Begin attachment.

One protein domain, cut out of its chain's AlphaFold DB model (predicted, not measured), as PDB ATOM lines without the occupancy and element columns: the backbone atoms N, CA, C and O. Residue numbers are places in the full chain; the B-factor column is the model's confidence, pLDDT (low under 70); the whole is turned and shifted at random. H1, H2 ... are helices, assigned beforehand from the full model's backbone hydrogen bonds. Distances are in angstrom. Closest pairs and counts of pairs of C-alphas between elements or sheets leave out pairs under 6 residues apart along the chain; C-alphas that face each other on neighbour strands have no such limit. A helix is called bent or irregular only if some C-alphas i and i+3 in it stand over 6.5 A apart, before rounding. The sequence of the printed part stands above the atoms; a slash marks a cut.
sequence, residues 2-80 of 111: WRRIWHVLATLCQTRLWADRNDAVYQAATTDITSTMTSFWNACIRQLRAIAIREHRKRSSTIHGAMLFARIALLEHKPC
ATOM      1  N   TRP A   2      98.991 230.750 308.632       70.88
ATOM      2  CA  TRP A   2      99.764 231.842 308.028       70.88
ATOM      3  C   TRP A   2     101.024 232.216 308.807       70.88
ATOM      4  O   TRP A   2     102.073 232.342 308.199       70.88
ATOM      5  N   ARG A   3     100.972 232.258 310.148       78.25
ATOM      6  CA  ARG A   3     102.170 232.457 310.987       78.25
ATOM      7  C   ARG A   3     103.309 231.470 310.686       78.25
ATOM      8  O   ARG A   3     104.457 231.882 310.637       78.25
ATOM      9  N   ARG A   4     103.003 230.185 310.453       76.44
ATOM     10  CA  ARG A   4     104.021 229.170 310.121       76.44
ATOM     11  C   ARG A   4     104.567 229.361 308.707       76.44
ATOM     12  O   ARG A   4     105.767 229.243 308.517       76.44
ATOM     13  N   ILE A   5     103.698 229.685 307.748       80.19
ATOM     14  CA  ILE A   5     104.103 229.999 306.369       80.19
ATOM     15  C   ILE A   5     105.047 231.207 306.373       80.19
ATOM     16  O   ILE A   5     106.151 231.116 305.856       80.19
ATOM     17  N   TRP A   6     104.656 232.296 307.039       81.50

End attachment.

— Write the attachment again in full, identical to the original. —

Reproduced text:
One protein domain, cut out of its chain's AlphaFold DB model (predicted, not measured), as PDB ATOM lines without the occupancy and element columns: the backbone atoms N, CA, C and O. Residue numbers are places in the full chain; the B-factor column is the model's confidence, pLDDT (low under 70); the whole is turned and shifted at random. H1, H2 ... are helices, assigned beforehand from the full model's backbone hydrogen bonds. Distances are in angstrom. Closest pairs and counts of pairs of C-alphas between elements or sheets leave out pairs under 6 residues apart along the chain; C-alphas that face each other on neighbour strands have no such limit. A helix is called bent or irregular only if some C-alphas i and i+3 in it stand over 6.5 A apart, before rounding. The sequence of the printed part stands above the atoms; a slash marks a cut.
sequence, residues 2-80 of 111: WRRIWHVLATLCQTRLWADRNDAVYQAATTDITSTMTSFWNACIRQLRAIAIREHRKRSSTIHGAMLFARIALLEHKPC
ATOM      1  N   TRP A   2      98.991 230.750 308.632       70.88
ATOM      2  CA  TRP A   2      99.764 231.842 308.028       70.88
ATOM      3  C   TRP A   2     101.024 232.216 308.807       70.88
ATOM      4  O   TRP A   2     102.073 232.342 308.199       70.88
ATOM      5  N   ARG A   3     100.972 232.258 310.148       78.25
ATOM      6  CA  ARG A   3     102.170 232.457 310.987       78.25
ATOM      7  C   ARG A   3     103.309 231.470 310.686       78.25
ATOM      8  O   ARG A   3     104.457 231.882 310.637       78.25
ATOM      9  N   ARG A   4     103.003 230.185 310.453       76.44
ATOM     10  CA  ARG A   4     104.021 229.170 310.121       76.44
ATOM     11  C   ARG A   4     104.567 229.361 308.707       76.44
ATOM     12  O   ARG A   4     105.767 229.243 308.517       76.44
ATOM     13  N   ILE A   5     103.698 229.685 307.748       80.19
ATOM     14  CA  ILE A   5     104.103 229.999 306.369       80.19
ATOM     15  C   ILE A   5     105.047 231.207 306.373       80.19
ATOM     16  O   ILE A   5     106.151 231.116 305.856       80.19
ATOM     17  N   TRP A   6     104.656 232.296 307.039       81.50